Three years ago, Superman got his own Christopher Nolan-influenced movie reboot, full of brooding portents and Kryptonian politics. Man of Steel was a pretty good movie, albeit one with serious flaws. Now the sequel is out, and it deals with a lot of the same ideas and themes. And fumbles them completely.
This weekend, a new man dons the famous cape and cowl. To mark the occasion, we decided to go back and see how Keaton and Bale, via Tim Burton’s 1989 Batman and Christopher Nolan’s 2005 Batman Begins, held up. Spoiler alert—they hold up really, really well.
Closeups on hands might seem like too small a detail to become a trademark of a director’s visual style, but looking back on Nolan’s oeuvre shows just how much they reveal about his characters.
Christopher Nolan’s film The Prestige is one of my absolute favorites, and it’s one that I can reliably go to over and over and still be thrilled at the twists and turns. In this video essay, Nerdwriter takes a look at the film’s structure and how it plays into the plot.
I love watching Honest Trailers' takedown of movies because they highlight actual problems, they're actually really funny and they have no sacred cows. They can skewer Michael Bay right next to burning down everyone's post-Dark Knight shrine to Chris Nolan. Here they are hilariously ripping up Interstellar.
The final act of Interstellar was a bit of mess, packed with feel-good mystical pseudoscience that was out of place in a sometimes glorious space opera. It turns out that ending was all director Christopher Nolan's idea and that Jonathan Nolan's original script called for a more straightforward—and darker—ending.
Christopher Nolan's space epic Interstellar is one of the most visually striking films in recent memory. It's easy to forget that behind the imagery is the meticulous sound production that ties it all together.
If you want to know what a filmmaker is really like at their core, watch their first movie. Thanks to tiny budgets and a lack of experience, these movies tend to be very direct in style, and a lot more honest. Following is exactly that. It's a boiled down collection of what went on to be Christopher Nolan's main…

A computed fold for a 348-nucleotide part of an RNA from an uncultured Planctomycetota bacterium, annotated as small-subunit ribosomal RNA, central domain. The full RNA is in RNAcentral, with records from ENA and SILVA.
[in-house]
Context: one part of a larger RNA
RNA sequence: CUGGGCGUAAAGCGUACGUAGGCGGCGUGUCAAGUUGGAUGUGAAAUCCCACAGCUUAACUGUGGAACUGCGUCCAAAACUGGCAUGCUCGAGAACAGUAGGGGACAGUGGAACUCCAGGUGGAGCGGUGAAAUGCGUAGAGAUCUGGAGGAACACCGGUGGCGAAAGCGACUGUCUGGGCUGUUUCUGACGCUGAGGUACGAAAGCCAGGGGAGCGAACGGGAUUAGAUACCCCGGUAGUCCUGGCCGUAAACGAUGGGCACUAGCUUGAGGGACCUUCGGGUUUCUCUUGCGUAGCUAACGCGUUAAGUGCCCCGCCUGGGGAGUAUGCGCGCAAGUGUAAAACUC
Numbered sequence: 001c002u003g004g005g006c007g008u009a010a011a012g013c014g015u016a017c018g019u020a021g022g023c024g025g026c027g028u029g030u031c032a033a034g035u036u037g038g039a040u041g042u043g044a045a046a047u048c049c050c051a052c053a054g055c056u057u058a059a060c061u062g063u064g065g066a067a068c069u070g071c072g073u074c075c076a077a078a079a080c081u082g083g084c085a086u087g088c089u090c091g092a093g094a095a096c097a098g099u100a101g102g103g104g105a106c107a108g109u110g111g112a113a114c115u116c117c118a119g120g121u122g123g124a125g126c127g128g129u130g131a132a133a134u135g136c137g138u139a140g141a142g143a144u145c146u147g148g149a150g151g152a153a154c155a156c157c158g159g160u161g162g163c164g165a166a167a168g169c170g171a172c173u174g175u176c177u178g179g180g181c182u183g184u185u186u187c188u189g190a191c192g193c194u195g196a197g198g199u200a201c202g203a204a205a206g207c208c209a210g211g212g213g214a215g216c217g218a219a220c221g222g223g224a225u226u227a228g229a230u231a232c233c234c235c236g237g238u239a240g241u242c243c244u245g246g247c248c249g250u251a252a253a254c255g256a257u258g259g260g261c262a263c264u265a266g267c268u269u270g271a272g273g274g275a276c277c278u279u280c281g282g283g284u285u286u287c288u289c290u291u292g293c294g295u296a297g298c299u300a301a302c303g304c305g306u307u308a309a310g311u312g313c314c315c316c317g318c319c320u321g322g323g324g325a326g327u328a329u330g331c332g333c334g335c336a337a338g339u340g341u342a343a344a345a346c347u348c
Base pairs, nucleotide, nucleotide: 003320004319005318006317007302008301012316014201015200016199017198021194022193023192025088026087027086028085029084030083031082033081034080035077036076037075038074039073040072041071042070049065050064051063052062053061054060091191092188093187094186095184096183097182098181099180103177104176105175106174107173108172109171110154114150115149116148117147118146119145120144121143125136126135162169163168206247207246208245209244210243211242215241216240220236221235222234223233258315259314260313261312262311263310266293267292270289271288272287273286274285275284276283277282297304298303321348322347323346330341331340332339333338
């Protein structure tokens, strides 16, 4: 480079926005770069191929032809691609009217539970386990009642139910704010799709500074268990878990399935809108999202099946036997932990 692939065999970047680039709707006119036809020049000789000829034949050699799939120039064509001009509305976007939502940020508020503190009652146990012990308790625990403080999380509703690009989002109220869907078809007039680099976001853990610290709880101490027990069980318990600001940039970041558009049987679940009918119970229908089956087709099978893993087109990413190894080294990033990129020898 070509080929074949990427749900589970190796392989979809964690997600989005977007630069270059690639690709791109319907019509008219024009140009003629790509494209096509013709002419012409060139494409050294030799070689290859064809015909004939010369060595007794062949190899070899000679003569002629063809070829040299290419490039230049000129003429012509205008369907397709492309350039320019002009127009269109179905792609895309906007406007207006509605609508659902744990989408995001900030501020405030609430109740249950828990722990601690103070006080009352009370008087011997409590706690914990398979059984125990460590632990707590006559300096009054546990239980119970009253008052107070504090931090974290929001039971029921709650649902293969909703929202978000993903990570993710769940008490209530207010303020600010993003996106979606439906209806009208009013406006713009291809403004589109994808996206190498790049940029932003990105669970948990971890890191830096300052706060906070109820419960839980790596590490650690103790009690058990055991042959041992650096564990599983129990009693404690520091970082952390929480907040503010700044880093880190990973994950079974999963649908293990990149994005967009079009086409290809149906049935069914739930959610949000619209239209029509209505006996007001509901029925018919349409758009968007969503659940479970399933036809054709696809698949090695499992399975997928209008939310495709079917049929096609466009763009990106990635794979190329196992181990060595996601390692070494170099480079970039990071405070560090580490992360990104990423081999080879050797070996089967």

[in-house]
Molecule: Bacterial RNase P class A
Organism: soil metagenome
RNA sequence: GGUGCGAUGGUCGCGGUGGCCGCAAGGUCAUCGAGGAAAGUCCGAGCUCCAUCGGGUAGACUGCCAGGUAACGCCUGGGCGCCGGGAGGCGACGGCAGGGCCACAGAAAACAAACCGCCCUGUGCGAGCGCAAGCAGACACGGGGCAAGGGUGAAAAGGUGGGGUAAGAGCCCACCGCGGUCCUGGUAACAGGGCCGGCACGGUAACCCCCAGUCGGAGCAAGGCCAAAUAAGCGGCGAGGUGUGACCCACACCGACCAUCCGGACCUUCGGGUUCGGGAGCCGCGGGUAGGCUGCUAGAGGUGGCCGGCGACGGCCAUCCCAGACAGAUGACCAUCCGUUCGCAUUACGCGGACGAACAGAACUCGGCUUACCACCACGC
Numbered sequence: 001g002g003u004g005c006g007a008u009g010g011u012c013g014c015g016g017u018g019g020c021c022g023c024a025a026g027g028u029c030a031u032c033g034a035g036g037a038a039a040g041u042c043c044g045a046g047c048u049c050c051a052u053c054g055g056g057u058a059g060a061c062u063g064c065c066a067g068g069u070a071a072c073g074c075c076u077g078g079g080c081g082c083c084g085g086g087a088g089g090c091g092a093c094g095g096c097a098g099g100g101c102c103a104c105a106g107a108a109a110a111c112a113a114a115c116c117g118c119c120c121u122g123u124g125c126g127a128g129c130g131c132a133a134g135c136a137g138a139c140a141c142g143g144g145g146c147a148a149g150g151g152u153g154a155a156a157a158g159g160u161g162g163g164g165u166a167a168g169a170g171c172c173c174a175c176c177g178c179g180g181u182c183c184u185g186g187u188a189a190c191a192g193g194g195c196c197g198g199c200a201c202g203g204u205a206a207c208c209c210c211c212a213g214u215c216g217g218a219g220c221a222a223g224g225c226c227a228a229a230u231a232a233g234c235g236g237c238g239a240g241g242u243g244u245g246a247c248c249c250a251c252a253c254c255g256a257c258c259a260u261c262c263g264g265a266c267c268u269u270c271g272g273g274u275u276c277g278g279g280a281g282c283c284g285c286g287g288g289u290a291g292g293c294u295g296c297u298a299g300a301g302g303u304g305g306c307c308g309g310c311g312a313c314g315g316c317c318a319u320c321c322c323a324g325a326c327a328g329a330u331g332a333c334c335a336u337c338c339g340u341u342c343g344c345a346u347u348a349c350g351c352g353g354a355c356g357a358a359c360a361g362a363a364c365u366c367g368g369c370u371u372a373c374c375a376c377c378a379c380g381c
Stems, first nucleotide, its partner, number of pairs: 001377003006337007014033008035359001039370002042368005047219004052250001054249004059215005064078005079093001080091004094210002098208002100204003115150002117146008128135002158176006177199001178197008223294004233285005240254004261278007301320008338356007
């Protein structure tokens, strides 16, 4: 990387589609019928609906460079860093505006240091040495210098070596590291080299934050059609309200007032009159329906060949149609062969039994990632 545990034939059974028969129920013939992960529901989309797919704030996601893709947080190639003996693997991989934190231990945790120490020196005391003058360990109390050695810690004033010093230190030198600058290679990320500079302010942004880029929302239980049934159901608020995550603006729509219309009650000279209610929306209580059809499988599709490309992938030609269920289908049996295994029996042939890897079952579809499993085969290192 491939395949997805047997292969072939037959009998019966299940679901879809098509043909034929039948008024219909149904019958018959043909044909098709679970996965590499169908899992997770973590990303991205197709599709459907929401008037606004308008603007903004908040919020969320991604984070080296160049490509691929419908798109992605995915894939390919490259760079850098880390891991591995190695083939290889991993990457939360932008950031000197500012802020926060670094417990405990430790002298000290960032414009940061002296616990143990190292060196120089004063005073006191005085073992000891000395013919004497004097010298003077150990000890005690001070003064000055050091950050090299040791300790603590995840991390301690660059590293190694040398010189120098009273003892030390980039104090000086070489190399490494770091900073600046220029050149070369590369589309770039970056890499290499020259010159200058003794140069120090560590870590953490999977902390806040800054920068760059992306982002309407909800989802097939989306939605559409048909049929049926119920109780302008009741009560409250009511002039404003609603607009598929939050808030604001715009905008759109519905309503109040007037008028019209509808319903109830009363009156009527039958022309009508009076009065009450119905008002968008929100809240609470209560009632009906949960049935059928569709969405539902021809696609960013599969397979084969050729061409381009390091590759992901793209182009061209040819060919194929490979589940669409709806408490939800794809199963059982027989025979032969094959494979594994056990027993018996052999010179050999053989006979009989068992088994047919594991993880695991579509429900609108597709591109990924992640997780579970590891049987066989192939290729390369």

There's something exceptional about Interstellar that everyone should experience—it is a moviemaking "alignment of stars" akin to the perfect storm in music that lead to Woodstock. It's a film so extravagant in nature, it was projected in 70mm, a format equal to the scale of its fantastic story, and shot on IMAX 65mm.
Interstellar is Christopher Nolan's end-of-the-world space epic. It is beautiful and ambitious and incredible from beginning to end. But it's impossible for me to rehash someone else's masterpiece. You need to see Interstellar for yourself.
Christopher Nolan's Inception is a delightfully surreal look at merging the worlds of dream and reality - but this video essay from Brows Held High takes a deep dive into Nolan's surrealist influences as well as Inception's flirtation with the greatest filmmaking illusion of all: the Narrative.
Wired just published a meaty feature on Kip Thorne and the science behind Interstellar. Thorne, one of the world's most celebrated theoretical physicists, worked with director Christopher Nolan to ensure that depictions of things like black holes and wormholes would be accurate in the film. And also spectacular.
You might not think it at first, but WALL-E and Interstellar share some similarities in their premise - what with a ruined Earth being abandoned by Humanity for pastures new among the stars. But their realities become even closer in this trailer that shows you just how editing can completely change a movie's tone.
It's no surprise that I love this. This movie trailer uses footage from Wall-E, my favorite Pixar movie ever, and transforms the story to match the trailer for Christopher Nolan's Interstellar, which from what we've seen so far, is going to be fantastic. The result? An absolute thrill ride.
Holy shit, we're all fired up for Christopher Nolan's save the world space epic, Interstellar. It doesn't hit theaters until November 7, but in the meantime I got to experience a little bit of it with the help of an Oculus Rift.
Excited for Interstellar? A lot of people are - except a growing contingent of Theatre owners angry about Christopher Nolan's decision to have the awesome-looking sci-fi movie début early in Cinemas that can show it through analog projectors.
I like some of Christopher Nolan's movies more than others. And I like The Dark Knight—although mostly because of Heath Ledger. But, after watching this The Dark Incredibles trailer, I have the feeling that a dark version of Brad Bird's movie would suck.
This brand new Interstellar takes us all a little bit further into the vast universe that director Christopher Nolan is ready to explore. Watch as Anne Hathaway and Matthew McConaughey blast off into beautiful space.
We've been excited about Christopher Nolan's new epic, Interstellar, for some time. But the arrival of a brand new trailer, revealing an emotional Matthew McConaughey preparing to save us Earthlings from imminent starvation, is still thrilling. It's like the Great Depression meets 2001: A Space Odyssey—in a good way.
Nowadays, when you go see a big movie, you assume everything is going to be computer animation and greenscreen, and nothing is real. But a lot of the biggest, craziest movie stunts, past and present, have been entirely practical. Here are some of the most complicated stunt sequences that were created in reality.